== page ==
Since I became leader, any serious council business I've been involved in has taken place in appropriate offices or meeting rooms and in the presence of council officers, certainly not in bars or restaurants. 

The council’s constitution and its governance processes are subject to regular audit and we are confident that these remain robust. The council is committed to the highest possible standards of propriety and accountability and takes the responsibility for protecting public money very seriously. Council officers are aware that if they suspect any wrong-doing they should view the council’s Whistleblowing Code and/or Anti-Fraud and Corruption Policy for details on how to take action. Councillors and officers remain vigilant to signs of illegal activities and if ever discovered, will continue to seek prosecution to the highest extent of the law.

At TDC we continue to work hard with fewer resources to achieve improvements for our residents and it is a great shame that all of this good work has been overshadowed by this incident. I will be working closely with fellow councillors and officers to improve standards, reputation and public perception.

Cllr Clive Hart - TDC Leader

Friday, 15 March 2013

Isle of Thanet Gazette letters

There were 3 letters in the Isle of Thanet Gazette this week about the disgraced Tory councillor Sandy Ezekiel.

And an excellent letter by Labour candidate Dick Symonds.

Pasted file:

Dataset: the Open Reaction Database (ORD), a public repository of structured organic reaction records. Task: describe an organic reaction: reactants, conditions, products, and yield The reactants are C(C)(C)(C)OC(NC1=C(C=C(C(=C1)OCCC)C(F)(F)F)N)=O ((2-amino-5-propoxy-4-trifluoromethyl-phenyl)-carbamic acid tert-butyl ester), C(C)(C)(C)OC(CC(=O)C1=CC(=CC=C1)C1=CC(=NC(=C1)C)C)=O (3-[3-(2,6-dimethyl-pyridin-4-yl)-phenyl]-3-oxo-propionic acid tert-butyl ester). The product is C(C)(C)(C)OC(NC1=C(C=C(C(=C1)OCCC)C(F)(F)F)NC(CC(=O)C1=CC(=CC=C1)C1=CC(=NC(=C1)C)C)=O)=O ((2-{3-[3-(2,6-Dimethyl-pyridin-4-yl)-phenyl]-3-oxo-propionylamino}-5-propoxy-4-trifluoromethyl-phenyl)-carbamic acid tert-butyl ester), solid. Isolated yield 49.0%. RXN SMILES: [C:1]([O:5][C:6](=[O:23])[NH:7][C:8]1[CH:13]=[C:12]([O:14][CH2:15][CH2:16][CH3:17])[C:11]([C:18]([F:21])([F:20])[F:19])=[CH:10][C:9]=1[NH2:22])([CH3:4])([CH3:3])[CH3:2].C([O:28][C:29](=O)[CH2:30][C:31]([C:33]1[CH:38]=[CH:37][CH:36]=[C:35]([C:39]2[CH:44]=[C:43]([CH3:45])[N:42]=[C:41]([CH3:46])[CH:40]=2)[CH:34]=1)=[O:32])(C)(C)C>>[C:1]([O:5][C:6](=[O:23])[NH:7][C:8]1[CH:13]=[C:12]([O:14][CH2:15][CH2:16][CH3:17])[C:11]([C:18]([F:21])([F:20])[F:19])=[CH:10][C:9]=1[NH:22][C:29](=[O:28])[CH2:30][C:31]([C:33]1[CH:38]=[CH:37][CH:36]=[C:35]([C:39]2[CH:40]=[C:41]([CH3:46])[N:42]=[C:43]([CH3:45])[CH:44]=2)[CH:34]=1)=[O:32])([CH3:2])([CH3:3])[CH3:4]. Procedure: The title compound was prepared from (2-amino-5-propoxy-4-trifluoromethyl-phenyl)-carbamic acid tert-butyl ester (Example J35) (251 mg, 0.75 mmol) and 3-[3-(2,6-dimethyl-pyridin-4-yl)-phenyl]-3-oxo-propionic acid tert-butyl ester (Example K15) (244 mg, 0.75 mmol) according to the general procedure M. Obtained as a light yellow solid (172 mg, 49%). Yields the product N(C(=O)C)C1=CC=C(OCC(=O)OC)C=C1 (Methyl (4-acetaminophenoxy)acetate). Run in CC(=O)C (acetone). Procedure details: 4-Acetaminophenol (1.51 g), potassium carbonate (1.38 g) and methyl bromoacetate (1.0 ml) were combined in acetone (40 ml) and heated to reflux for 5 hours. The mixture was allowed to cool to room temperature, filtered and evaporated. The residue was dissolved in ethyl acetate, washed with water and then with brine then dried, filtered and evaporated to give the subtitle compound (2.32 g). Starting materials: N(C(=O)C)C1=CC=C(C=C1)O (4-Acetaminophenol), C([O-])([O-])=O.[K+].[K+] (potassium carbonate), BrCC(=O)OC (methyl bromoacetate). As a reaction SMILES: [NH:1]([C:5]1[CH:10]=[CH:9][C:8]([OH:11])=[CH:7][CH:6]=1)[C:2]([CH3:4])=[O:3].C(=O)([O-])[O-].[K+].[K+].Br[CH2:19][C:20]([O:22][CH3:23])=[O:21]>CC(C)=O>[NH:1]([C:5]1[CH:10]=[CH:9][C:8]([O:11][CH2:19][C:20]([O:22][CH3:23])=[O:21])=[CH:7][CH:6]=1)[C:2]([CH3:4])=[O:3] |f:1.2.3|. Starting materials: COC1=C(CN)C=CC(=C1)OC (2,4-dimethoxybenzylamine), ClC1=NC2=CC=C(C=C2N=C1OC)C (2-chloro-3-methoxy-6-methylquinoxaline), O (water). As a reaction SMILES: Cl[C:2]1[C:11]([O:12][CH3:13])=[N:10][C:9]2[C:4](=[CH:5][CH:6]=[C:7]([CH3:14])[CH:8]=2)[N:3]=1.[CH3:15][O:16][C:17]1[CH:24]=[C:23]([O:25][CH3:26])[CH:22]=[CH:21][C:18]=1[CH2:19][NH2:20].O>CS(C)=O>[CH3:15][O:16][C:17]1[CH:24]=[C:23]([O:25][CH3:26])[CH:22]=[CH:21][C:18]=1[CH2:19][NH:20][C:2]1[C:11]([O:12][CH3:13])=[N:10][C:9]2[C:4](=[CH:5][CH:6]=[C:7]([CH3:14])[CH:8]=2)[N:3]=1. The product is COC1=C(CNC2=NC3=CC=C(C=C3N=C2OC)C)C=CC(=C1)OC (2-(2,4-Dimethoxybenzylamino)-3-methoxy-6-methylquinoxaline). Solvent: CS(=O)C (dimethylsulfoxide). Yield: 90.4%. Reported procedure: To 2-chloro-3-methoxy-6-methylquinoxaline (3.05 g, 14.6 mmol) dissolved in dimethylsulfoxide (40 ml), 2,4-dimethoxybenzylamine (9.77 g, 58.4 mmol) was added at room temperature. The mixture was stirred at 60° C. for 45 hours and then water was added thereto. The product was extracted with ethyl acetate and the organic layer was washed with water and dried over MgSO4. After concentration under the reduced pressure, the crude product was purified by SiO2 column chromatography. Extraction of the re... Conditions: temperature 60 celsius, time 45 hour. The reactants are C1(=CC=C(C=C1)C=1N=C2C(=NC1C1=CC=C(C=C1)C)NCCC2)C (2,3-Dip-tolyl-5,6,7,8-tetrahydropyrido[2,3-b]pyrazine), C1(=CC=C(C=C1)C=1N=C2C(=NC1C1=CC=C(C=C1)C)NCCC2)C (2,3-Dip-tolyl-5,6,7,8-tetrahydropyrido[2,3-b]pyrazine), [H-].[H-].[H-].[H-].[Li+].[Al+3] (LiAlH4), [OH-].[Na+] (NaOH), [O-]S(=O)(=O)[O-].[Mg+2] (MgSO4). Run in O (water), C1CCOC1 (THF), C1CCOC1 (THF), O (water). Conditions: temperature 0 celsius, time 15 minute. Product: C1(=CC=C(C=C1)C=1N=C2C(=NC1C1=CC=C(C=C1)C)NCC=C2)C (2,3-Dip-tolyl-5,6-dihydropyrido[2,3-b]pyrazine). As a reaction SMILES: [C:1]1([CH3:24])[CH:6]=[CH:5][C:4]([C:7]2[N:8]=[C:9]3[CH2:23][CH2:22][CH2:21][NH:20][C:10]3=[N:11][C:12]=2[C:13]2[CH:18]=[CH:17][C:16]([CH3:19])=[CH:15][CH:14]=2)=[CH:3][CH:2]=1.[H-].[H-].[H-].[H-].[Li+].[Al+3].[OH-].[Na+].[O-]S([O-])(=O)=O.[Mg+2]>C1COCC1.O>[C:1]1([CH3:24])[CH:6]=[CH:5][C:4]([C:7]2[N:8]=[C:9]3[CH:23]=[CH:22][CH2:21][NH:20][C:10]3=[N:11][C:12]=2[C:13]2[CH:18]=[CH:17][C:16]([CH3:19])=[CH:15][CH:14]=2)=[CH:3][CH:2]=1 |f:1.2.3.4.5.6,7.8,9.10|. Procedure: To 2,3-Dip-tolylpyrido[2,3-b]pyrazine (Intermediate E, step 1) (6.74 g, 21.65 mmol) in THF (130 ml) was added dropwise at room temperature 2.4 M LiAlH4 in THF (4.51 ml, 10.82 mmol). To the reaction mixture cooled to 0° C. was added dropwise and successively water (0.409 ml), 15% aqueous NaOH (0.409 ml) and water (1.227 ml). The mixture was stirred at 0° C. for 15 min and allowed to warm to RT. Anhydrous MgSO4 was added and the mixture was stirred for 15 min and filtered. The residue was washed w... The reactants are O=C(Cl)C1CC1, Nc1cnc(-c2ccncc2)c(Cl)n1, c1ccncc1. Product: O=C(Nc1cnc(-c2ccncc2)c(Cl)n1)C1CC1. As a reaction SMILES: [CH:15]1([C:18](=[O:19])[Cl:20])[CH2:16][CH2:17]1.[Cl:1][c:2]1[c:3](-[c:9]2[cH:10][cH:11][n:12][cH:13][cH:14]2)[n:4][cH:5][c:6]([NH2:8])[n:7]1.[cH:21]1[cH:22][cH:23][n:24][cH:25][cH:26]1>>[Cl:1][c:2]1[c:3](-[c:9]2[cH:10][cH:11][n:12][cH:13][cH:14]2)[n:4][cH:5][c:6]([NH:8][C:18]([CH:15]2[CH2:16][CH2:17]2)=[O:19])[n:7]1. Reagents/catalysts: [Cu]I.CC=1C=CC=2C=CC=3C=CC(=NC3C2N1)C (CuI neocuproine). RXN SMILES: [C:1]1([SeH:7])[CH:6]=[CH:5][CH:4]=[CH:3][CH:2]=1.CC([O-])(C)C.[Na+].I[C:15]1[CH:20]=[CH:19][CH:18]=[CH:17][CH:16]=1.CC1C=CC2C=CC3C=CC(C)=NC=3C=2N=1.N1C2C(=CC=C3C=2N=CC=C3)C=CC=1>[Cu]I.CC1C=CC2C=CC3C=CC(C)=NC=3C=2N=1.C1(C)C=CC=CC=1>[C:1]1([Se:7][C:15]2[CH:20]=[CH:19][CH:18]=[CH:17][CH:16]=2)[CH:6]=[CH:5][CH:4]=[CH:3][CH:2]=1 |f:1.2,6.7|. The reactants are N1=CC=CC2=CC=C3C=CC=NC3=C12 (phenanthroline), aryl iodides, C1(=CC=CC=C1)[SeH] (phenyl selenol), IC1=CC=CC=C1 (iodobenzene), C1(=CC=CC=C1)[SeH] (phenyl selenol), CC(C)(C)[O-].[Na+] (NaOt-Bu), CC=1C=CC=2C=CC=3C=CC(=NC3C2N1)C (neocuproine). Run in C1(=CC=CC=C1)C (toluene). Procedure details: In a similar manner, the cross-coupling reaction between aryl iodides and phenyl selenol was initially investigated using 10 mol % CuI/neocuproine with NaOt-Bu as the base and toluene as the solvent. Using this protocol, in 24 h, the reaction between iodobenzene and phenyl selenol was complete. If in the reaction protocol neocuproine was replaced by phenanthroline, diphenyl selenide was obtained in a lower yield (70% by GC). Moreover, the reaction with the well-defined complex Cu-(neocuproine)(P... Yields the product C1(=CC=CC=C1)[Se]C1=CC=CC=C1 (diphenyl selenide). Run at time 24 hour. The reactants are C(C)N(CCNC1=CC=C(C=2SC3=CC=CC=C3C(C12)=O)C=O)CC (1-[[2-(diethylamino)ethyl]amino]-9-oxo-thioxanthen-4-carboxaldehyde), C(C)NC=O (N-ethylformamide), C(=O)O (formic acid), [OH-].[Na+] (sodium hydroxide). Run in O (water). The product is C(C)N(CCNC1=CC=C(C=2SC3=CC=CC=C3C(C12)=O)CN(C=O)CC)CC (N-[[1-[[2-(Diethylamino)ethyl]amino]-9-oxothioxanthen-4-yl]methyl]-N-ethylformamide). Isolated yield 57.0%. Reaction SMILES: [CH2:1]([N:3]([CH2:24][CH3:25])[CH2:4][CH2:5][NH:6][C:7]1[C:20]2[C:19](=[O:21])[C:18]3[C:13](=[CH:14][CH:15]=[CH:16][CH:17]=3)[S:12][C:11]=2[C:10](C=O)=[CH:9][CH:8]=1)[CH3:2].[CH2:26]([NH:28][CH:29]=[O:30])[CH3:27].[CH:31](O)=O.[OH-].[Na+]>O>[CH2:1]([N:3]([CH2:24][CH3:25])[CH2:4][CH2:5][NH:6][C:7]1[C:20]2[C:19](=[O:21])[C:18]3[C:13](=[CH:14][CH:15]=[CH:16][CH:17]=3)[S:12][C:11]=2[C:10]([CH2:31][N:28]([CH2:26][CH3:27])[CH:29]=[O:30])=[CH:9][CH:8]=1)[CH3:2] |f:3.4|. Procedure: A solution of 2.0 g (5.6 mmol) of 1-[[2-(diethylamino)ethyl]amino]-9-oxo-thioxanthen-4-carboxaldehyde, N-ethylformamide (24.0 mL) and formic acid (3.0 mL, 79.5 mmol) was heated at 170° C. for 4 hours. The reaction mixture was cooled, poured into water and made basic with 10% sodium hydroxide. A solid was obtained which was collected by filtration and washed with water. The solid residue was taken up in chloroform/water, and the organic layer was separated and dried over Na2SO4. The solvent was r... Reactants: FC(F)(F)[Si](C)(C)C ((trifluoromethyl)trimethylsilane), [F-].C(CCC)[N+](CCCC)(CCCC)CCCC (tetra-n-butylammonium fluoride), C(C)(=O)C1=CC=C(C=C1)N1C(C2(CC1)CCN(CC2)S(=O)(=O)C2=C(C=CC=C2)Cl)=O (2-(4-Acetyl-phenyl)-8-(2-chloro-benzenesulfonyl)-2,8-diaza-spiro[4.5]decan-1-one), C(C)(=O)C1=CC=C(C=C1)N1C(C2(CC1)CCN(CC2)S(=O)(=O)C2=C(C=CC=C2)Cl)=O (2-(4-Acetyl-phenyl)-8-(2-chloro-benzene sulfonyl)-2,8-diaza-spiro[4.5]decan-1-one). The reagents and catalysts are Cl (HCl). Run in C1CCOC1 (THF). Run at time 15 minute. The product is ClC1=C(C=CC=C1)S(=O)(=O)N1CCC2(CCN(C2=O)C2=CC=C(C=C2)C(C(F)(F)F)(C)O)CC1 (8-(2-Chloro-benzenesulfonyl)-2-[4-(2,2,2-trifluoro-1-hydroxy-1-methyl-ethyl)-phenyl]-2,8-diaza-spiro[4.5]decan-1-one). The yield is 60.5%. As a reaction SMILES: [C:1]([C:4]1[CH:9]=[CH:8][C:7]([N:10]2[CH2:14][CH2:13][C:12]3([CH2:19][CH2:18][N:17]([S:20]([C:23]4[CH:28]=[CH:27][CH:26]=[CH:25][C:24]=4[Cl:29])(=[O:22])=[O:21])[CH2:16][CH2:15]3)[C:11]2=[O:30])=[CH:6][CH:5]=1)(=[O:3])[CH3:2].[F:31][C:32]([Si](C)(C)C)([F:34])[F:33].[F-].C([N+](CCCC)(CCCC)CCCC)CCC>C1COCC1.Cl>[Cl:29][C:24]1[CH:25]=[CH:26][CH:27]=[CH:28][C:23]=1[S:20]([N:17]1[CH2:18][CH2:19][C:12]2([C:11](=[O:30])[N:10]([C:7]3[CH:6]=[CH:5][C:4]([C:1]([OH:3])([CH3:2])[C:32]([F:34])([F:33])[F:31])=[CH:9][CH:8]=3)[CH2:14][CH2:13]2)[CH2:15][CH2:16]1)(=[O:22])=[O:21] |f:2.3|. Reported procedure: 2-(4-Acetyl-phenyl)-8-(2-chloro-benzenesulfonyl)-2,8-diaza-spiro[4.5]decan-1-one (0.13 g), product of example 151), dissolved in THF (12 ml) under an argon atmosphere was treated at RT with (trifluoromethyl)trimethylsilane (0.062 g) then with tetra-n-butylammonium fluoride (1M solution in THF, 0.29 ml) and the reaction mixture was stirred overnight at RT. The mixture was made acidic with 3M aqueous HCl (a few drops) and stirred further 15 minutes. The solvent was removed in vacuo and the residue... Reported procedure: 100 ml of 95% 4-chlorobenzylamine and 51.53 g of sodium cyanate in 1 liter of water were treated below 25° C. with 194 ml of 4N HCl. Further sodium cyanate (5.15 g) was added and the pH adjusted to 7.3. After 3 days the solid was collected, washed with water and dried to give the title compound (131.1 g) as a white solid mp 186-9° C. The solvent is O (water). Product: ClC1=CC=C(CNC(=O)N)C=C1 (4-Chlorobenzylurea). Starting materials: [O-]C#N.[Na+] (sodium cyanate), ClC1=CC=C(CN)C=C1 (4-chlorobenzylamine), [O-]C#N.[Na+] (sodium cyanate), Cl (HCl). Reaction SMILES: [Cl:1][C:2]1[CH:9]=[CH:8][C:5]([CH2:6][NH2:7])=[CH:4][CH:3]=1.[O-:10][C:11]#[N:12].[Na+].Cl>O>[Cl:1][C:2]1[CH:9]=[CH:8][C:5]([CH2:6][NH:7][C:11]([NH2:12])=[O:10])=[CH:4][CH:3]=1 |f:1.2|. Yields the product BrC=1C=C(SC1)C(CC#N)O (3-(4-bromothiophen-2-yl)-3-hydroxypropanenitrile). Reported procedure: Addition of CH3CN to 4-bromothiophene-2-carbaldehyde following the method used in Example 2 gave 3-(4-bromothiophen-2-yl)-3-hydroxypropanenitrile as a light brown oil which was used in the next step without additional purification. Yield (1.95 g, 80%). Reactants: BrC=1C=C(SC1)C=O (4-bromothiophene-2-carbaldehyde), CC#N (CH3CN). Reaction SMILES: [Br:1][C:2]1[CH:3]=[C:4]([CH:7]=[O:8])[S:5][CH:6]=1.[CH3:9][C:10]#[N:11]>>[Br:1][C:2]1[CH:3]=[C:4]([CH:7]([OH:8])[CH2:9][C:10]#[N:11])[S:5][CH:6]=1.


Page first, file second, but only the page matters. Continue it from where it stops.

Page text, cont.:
Tuesday, 12 March 2013


Gordon Marsden MP, Labour’s Shadow Minister for Further Education, Skills and Regional Growth, commenting ahead of Labour’s Opposition day debate on using public procurement to boost apprenticeships, said:

“Labour will today demand that the Government uses the money which it already spends on public procurement to create new apprenticeship opportunities. 

“This approach has won the backing of the cross-party Business, Innovation and Skills Committee and builds on what Labour did in government to ensure that apprenticeships were offered on the delivery of the Olympic Park and Crossrail, while Labour local authorities are also leading the way in using procurement to boost apprenticeships. Ed Miliband has recently outlined the real difference our plan would make, creating 33,000 new apprenticeships on the High Speed 2 project. Yet the Government has refused to back our plans. 

“This is a key test for ministers at a time when there are almost one million young people out of work and the number of apprenticeships for 16 to 18 year olds has fallen.”


Monday, 11 March 2013


Liam Byrne MP, Labour’s Shadow Work and Pensions Secretary,responding to yet more government confusion over the Bedroom Tax, said: